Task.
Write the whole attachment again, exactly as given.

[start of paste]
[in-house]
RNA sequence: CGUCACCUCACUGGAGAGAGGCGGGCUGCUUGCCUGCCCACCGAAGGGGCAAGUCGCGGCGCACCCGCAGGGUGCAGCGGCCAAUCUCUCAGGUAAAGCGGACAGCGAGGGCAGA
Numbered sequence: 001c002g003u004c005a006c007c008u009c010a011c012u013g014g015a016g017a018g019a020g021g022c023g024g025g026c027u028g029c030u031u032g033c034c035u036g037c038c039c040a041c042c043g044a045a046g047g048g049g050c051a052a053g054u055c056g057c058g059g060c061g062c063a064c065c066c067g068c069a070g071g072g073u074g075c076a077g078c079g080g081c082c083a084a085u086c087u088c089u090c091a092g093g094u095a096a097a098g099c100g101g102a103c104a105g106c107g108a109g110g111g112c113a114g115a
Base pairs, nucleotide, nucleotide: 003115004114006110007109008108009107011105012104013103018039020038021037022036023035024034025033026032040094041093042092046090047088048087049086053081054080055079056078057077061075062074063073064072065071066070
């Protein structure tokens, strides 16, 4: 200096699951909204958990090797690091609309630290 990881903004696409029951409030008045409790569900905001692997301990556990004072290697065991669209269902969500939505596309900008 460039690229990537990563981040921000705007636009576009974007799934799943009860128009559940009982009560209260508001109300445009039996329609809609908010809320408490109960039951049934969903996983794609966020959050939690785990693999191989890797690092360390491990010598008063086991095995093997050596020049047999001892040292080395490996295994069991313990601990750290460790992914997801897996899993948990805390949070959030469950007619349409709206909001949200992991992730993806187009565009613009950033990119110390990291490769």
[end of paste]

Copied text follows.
[in-house]
RNA sequence: CGUCACCUCACUGGAGAGAGGCGGGCUGCUUGCCUGCCCACCGAAGGGGCAAGUCGCGGCGCACCCGCAGGGUGCAGCGGCCAAUCUCUCAGGUAAAGCGGACAGCGAGGGCAGA
Numbered sequence: 001c002g003u004c005a006c007c008u009c010a011c012u013g014g015a016g017a018g019a020g021g022c023g024g025g026c027u028g029c030u031u032g033c034c035u036g037c038c039c040a041c042c043g044a045a046g047g048g049g050c051a052a053g054u055c056g057c058g059g060c061g062c063a064c065c066c067g068c069a070g071g072g073u074g075c076a077g078c079g080g081c082c083a084a085u086c087u088c089u090c091a092g093g094u095a096a097a098g099c100g101g102a103c104a105g106c107g108a109g110g111g112c113a114g115a
Base pairs, nucleotide, nucleotide: 003115004114006110007109008108009107011105012104013103018039020038021037022036023035024034025033026032040094041093042092046090047088048087049086053081054080055079056078057077061075062074063073064072065071066070
């Protein structure tokens, strides 16, 4: 200096699951909204958990090797690091609309630290 990881903004696409029951409030008045409790569900905001692997301990556990004072290697065991669209269902969500939505596309900008 460039690229990537990563981040921000705007636009576009974007799934799943009860128009559940009982009560209260508001109300445009039996329609809609908010809320408490109960039951049934969903996983794609966020959050939690785990693999191989890797690092360390491990010598008063086991095995093997050596020049047999001892040292080395490996295994069991313990601990750290460790992914997801897996899993948990805390949070959030469950007619349409709206909001949200992991992730993806187009565009613009950033990119110390990291490769």